We will live in an RV alongside Paulette and her family. We will spend time with them everyday, always hoping that by training a camera on someone’s face during conversation all those emotional arcs, changes in feeling, all those subtexts will emerge in the image. Somehow we and our recording gear will become transmitters of these people’s experiences and feelings.
(One piece of advice a boss gave me on another project was that I should be a shameless busy body. Enlist everyone in the crew to become obsessed with understanding the people we are filming with. Read them like novels, relishing and dissecting every chapter as it writes itself in real time. Talk about them, analyze and reanalyze conversations we’ve witnessed like hyperactive teenagers trying to decipher the cryptic text messages between crushes. In short, be totally unnaturally, unhealthily, unbalanced-ly obsessed with making sense of the people we are filming.)
I am sure the story is already right in front of me; I just don’t have the hindsight to see it yet. I’ve got hunches and instincts and interests, but by trying to nail them down and say what they are now, I’d limit the potentiality of other emotional arcs. Better to let it be loose. Unfortunately that means my instructions are as vague as “We’re gonna talk about God and the film should ultimately feel like a deep sigh at dawn,” which is hardly a directive to give your DP. Cryptic dreams about fields at twilight and the way stars look as they emerge in the sky’s waning light seem to be silent clues to what this is all going to turn into…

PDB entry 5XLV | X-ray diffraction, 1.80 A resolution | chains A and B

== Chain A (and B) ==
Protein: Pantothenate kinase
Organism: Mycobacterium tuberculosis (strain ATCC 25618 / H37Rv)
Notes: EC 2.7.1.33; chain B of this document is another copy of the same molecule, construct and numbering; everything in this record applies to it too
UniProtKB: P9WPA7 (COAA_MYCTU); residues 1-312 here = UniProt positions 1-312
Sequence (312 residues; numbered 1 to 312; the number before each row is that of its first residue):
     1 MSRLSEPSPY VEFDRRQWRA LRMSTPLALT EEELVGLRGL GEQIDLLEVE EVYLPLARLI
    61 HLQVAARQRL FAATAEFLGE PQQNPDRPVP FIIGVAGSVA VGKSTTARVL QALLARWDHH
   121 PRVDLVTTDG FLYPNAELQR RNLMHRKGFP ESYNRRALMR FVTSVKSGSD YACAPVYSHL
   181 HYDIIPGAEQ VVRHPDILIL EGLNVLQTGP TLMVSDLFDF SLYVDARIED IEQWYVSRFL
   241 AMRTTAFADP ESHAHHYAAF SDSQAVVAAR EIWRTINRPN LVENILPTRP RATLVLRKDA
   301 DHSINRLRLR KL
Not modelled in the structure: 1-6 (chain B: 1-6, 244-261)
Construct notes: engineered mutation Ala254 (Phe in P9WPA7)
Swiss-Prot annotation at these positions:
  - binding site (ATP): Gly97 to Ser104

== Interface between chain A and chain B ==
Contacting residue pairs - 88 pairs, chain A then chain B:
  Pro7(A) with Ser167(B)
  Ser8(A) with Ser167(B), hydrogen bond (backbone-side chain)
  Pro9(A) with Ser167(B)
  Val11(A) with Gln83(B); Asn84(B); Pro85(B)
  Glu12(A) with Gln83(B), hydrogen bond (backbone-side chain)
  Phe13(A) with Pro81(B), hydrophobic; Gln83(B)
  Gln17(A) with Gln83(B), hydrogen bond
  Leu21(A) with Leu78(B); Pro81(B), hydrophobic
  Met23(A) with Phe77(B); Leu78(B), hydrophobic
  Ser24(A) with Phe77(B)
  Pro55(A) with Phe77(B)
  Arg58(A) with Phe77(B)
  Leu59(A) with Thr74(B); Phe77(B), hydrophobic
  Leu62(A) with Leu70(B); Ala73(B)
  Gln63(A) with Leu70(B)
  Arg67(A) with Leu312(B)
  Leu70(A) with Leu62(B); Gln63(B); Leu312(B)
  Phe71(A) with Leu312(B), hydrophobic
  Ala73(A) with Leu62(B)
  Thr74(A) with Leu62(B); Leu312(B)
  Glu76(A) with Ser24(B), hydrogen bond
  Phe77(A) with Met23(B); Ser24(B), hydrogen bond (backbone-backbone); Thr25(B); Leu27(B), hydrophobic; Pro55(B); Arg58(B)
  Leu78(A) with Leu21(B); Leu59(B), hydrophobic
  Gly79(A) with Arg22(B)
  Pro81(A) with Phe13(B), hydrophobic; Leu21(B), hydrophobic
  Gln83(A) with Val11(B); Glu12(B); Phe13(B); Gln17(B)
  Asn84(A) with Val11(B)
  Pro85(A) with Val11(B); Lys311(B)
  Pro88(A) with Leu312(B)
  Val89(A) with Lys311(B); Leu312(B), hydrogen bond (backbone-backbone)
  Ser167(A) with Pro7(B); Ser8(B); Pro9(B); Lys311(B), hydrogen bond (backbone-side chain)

But wait! How does that translate to the day-to-day realities of production life on the road? The crew needs some kind of concrete parameters to work with.
Probably best to just stick to instructions regarding what kind of footwear to pack for the long journey. Consider a serious investment in deodorant, extra socks, and sunscreen. No nuts in the RV because we don’t want to give the DP anaphylaxis. Supply of chamomile and coffee non-negotiable! Producer will need her own stash of red wine, which no one is to touch unless it is immediately replaced, because give the woman a break, she’s done too much already. If you see the director awake at 4:00 AM staring desperately out the RV window, don’t worry, that’s just her usual night terror, she’s thinking of dawn again and wondering about God. She can be so hyperbolic and insane at 4:00 AM – just ignore it. And of course, I cannot emphasize enough the importance of those wet-naps. Let’s all just hope that after this, after this 1,000 miles together in an RV is over, we’re friends forever with a stellar documentary to be proud of.